What are your landlord’s rights if a tenant walks out?
If a tenant abandons your buy-to-let property, you could have a nightmare to deal with. Even if the tenant is in the wrong, they still have rights that could conflict with what you believe your landlord’s rights should be. You can’t simply repossess the property and get new tenants. The tenant could return at any time to take up residency, even if they haven’t been paying rent.
In this article, we examine your landlord’s rights when a tenant abandons your property.
What is an abandonment of a buy-to-let property?
In legal terms, abandonment is when a tenant leaves a property voluntarily and for good. They give up the right to live there again. The problem for you is, how can you be certain the tenant has abandoned the property? If you are not certain, you are taking a lot of risks if you repossess the property.
Why do tenants abandon a property?
The most common reason for a tenant to abandon a property is that they are behind with the rent. They don’t want to pay – or perhaps they can’t pay – and ‘do a runner’.
However, there are other reasons your property may appear abandoned. They may have taken an extended holiday, or been relocated temporarily for work. Usually, the tenancy agreement will state that the tenant must let you know if they intend to be away for more than two weeks. If they don’t, they are in breach of contract.
“Ah-ha!” I hear you say. “Breach of contract is a cause to evict a nightmare tenant. And leaving a property empty can be a big nightmare.” Yes, this is true but the law on abandonment isn’t quite so simple. Your tenant is protected under the Protection from Eviction Act 1977.
If you think your property has been abandoned, you need to act quickly
An abandoned property makes things very difficult for a landlord. For example:
- Vandals and thieves target empty properties
- An empty property is susceptible to squatters – and that’s a can of worms you don’t want to open
- Your landlord insurance could be voided – most insurers state that a property must not be unoccupied for more than two weeks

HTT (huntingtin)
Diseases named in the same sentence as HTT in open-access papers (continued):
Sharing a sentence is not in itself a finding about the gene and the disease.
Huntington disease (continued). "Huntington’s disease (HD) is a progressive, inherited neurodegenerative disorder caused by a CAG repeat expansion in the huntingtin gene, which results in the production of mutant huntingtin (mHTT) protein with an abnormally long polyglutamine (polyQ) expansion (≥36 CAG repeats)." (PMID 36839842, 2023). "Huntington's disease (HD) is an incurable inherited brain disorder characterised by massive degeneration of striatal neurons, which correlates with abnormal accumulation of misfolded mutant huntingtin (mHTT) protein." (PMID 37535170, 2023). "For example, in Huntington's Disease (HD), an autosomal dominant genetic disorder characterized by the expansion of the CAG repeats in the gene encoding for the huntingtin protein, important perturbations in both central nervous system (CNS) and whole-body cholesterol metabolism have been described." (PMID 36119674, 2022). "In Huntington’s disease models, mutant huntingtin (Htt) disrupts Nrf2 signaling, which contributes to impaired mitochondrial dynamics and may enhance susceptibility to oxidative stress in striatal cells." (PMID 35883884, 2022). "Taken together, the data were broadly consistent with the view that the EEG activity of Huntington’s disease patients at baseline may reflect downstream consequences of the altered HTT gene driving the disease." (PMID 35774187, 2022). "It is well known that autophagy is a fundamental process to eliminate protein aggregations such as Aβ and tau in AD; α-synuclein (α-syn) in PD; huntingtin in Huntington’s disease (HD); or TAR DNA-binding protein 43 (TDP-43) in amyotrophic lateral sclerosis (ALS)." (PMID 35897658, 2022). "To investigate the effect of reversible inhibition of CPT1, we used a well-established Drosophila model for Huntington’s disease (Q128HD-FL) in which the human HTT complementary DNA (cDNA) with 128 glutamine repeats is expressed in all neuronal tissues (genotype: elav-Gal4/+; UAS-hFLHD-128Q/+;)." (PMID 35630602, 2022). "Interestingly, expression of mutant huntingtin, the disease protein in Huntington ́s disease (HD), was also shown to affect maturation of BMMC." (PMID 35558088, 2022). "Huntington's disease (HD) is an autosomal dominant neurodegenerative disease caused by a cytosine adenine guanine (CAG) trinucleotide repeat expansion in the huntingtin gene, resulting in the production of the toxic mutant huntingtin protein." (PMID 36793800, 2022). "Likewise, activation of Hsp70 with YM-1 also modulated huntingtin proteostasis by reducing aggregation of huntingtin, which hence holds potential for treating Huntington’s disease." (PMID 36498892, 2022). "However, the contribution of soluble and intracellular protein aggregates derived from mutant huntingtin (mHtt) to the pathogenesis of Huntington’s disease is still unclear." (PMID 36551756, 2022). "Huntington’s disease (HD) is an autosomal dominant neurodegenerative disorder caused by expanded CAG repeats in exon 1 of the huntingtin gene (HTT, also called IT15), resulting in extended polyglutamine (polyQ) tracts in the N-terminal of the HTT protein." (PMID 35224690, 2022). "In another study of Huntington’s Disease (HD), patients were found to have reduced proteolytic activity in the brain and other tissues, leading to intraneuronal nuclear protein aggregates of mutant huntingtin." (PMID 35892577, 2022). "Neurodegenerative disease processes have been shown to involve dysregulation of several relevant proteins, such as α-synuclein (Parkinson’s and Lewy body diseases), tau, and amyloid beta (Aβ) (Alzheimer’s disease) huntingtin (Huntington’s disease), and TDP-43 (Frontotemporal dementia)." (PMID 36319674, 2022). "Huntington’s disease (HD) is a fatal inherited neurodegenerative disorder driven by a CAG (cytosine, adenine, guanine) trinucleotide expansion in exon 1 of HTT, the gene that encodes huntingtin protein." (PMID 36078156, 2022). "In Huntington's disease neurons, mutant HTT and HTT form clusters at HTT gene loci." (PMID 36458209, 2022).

Here’s the quandary:
- If a tenant appears to have abandoned your property part way through their tenancy, they still have the right to return.
- You have the obligation to safeguard any belongings left behind.
- If you re-let the property you could be in breach of the tenancy agreement, and, in the worst-case scenario, be deemed to have committed a criminal offence.
Even if the rent isn’t being paid, your tenant still has a right to return!
What can you do if you suspect the tenant has abandoned your property?
Misguided landlords believe they have the right to enter their property, change the locks, sell the tenant’s belongings (and keep the proceeds), and re-let the property. You cannot do any of these things simply. There is a course of action which must be followed:
- Get legal guidance – you may need to initiate a court possession order.
- Contact the tenant and ask if they have abandoned the property.
- Confirm in writing that this is the case. Ask the tenant to put their property abandonment in writing, too.
- Take possession of the keys – this is an essential requirement, as it proves the tenant’s intention.
What if you can’t contact the tenant?
If you can’t contact the tenant, you may need to use a tracing agent to track them down. If they still can’t be found, consider if the property has been abandoned. Ask the neighbours if they know anything. Look through the windows to see signs that the tenant expects to return. Most importantly, is the rent still being paid?
Only if you are sure that the property has been abandoned, or there is a possibility that there may be a danger to the property and its neighbours (for example, from kitchen appliances) could you have grounds for entering the property?
If you need to enter the property in these circumstances:
- Take an independent witness with you.
- Leave an abandonment notice. It tells the tenant that the lock has been changed, and if they need access, they need to contact you.
- Inform the local authority rent officer of what actions you are taking.
This course of action is quicker than a possession order, but you should always take legal advice. If you are not sure that the tenant has abandoned your property, take legal advice and get a court possession order.
Never enter a property without permission or legal grounds, unless…
You cannot enter a tenanted property without permission or legal grounds like those we’ve discussed above. However, there may be a time when you are forced to do just that. It happened to one of our property managers a few months ago.
A property was let to an elderly gentleman. Every couple of days, the tenant would phone his manager, just to say ‘Hi’. Some tenants are like that. Then, for a few days, the manager didn’t hear from him. Concerned, our property manager got in his car to pay the property a visit.
All was quiet. Perhaps the tenant had gone on holiday? The manager asked neighbours if they had seen the tenant, and no one had for a few days. Looking through the front window, nothing seemed amiss. He walked to the rear of the property and looked through the kitchen window. Nothing.
Then he saw the tenant’s legs, sticking out of the pantry door. It turned out the tenant had collapsed, and couldn’t get up. After a few weeks in the hospital, the tenant made a full recovery.
The moral of this story is that if you believe your property may have been abandoned, always go and look through the windows. You may just save your tenant’s life.
Contact Ezytrac today on +44 1522 503 717 and discover the difference dedicated investment property management could make to your property portfolio.
Yours in effortless property management,